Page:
Fact Sheet: BLC’s Migration Corridor Program
Southern Africa has a long history of cross-border migration (movement of people across international borders) and internal migration (movement of people within a country). People migrate for political, social, and economic reasons. Highly mobile workers include farm workers, miners, domestic workers, migrant youth, cross-border traders, truck drivers, sex workers, and economic and political refugees - each with their own dynamics and vulnerabilities. The association between population mobility, migration, high risk sexual behavior, and HIV prevalence is well documented. Although data on HIV prevalence among these populations are scarce, existing data show that HIV prevalence among migrants and mobile populations is considerably higher than in national adult populations. Migrants and mobile communities are therefore identified as one of the priority populations needing targeted HIV prevention interventions.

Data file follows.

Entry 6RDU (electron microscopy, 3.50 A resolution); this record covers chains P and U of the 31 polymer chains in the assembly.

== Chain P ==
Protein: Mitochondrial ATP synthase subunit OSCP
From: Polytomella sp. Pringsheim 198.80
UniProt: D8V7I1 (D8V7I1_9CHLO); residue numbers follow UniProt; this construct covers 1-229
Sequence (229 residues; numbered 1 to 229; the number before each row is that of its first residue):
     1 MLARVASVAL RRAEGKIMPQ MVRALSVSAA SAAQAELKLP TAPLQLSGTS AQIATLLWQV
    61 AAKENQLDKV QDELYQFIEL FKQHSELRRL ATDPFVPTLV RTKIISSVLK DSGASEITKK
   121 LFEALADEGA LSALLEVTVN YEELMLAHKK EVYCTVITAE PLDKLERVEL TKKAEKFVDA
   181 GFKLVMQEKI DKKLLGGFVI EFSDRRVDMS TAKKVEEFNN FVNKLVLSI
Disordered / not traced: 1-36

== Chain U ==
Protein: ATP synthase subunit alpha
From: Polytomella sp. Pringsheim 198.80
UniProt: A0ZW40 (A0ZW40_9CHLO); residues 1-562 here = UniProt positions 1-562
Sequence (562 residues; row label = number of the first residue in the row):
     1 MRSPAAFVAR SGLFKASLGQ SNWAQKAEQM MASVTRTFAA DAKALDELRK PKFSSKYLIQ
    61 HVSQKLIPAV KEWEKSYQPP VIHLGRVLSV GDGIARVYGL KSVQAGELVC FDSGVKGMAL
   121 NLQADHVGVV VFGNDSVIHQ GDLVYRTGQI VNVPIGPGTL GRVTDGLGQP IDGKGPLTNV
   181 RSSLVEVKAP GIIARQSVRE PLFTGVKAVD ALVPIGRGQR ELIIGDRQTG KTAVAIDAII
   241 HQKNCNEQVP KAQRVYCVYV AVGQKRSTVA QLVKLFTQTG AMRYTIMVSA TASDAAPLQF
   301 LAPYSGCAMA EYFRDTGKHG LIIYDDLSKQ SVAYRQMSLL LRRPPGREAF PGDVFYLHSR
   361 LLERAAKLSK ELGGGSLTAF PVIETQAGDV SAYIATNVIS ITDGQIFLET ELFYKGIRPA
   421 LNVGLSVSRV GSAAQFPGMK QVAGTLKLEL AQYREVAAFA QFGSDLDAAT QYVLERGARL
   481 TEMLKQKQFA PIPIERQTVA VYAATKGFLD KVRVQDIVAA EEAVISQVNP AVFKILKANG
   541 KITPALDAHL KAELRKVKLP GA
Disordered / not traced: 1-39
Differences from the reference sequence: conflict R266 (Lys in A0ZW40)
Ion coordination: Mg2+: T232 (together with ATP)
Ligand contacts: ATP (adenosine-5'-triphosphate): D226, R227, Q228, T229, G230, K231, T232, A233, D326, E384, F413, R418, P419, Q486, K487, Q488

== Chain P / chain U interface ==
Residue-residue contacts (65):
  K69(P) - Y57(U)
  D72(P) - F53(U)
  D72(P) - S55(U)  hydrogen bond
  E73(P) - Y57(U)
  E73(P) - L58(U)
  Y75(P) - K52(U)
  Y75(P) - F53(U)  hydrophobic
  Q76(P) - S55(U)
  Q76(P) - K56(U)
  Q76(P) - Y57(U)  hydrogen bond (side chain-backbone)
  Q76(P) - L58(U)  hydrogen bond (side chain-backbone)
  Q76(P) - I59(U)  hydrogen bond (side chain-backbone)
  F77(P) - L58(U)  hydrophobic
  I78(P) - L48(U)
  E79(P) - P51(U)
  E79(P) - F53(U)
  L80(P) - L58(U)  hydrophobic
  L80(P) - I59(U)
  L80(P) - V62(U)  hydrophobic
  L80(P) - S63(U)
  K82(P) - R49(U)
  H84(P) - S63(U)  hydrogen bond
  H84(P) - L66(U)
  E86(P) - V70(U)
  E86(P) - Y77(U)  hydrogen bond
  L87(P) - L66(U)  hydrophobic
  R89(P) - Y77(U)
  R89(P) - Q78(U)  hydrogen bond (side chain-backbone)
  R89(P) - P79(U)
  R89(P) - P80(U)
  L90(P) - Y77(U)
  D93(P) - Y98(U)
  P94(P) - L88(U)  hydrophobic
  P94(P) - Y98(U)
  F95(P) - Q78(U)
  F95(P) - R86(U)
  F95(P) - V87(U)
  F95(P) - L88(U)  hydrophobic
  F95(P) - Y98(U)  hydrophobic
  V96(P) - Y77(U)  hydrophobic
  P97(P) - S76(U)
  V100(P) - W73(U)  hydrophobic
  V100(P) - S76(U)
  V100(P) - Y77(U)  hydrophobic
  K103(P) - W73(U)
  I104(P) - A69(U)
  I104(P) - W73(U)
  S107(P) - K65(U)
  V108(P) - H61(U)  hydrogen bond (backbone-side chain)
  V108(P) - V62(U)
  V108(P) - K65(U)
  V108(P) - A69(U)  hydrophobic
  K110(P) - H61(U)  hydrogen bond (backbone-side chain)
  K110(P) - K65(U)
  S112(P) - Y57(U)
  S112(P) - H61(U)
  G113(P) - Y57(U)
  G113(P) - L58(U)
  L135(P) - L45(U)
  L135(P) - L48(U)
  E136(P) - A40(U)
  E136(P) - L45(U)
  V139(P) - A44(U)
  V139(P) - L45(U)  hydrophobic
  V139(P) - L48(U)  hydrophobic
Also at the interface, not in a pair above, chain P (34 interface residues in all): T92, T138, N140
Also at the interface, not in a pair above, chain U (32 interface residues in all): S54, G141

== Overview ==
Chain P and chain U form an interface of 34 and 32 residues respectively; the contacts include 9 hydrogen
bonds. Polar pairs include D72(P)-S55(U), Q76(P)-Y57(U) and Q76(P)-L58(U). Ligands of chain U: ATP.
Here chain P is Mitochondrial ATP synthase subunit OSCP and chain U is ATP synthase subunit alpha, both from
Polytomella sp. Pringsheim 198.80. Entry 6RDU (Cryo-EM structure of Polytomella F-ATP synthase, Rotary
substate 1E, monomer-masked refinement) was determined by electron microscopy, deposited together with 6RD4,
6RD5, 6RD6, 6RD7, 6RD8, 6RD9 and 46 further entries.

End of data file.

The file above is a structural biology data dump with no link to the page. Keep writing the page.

The health needs of migrant populations are not addressed by most country programs. Moreover, since migration is a cross-border phenomenon, a holistic, regional approach is needed. In response to these challenges, the USAID-funded Building Local Capacity for Delivery of HIV Services in Southern Africa Project (BLC) is implementing a multi-pronged approach. Find out more about the BLC approach and interventions in this fact sheet.